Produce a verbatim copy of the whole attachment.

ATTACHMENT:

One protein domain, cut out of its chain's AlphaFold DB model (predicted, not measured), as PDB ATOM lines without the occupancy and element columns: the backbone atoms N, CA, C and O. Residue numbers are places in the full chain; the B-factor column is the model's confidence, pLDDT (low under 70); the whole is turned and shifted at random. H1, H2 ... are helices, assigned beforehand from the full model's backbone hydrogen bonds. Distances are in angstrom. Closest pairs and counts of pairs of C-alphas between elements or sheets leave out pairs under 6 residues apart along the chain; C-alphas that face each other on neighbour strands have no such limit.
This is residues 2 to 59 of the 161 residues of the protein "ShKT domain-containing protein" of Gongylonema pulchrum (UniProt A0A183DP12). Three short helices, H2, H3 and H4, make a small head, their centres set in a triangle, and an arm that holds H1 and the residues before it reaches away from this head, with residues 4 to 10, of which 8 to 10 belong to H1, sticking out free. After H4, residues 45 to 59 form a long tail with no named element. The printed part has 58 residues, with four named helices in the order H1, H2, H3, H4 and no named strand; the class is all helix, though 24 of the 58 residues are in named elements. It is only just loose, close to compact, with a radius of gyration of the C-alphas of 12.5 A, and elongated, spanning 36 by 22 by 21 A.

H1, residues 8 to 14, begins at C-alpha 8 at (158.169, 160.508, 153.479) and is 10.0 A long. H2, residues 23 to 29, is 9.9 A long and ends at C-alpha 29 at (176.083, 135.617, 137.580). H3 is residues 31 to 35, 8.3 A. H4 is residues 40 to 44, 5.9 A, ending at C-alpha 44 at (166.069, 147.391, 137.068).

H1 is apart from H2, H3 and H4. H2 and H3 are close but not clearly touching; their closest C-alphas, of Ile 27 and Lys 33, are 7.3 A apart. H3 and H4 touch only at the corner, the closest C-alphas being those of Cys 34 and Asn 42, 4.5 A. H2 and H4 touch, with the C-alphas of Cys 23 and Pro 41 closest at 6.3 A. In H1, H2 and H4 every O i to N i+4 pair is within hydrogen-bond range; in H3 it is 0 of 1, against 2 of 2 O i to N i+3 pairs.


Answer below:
One protein domain, cut out of its chain's AlphaFold DB model (predicted, not measured), as PDB ATOM lines without the occupancy and element columns: the backbone atoms N, CA, C and O. Residue numbers are places in the full chain; the B-factor column is the model's confidence, pLDDT (low under 70); the whole is turned and shifted at random. H1, H2 ... are helices, assigned beforehand from the full model's backbone hydrogen bonds. Distances are in angstrom. Closest pairs and counts of pairs of C-alphas between elements or sheets leave out pairs under 6 residues apart along the chain; C-alphas that face each other on neighbour strands have no such limit.
This is residues 2 to 59 of the 161 residues of the protein "ShKT domain-containing protein" of Gongylonema pulchrum (UniProt A0A183DP12). Three short helices, H2, H3 and H4, make a small head, their centres set in a triangle, and an arm that holds H1 and the residues before it reaches away from this head, with residues 4 to 10, of which 8 to 10 belong to H1, sticking out free. After H4, residues 45 to 59 form a long tail with no named element. The printed part has 58 residues, with four named helices in the order H1, H2, H3, H4 and no named strand; the class is all helix, though 24 of the 58 residues are in named elements. It is only just loose, close to compact, with a radius of gyration of the C-alphas of 12.5 A, and elongated, spanning 36 by 22 by 21 A.

H1, residues 8 to 14, begins at C-alpha 8 at (158.169, 160.508, 153.479) and is 10.0 A long. H2, residues 23 to 29, is 9.9 A long and ends at C-alpha 29 at (176.083, 135.617, 137.580). H3 is residues 31 to 35, 8.3 A. H4 is residues 40 to 44, 5.9 A, ending at C-alpha 44 at (166.069, 147.391, 137.068).

H1 is apart from H2, H3 and H4. H2 and H3 are close but not clearly touching; their closest C-alphas, of Ile 27 and Lys 33, are 7.3 A apart. H3 and H4 touch only at the corner, the closest C-alphas being those of Cys 34 and Asn 42, 4.5 A. H2 and H4 touch, with the C-alphas of Cys 23 and Pro 41 closest at 6.3 A. In H1, H2 and H4 every O i to N i+4 pair is within hydrogen-bond range; in H3 it is 0 of 1, against 2 of 2 O i to N i+3 pairs.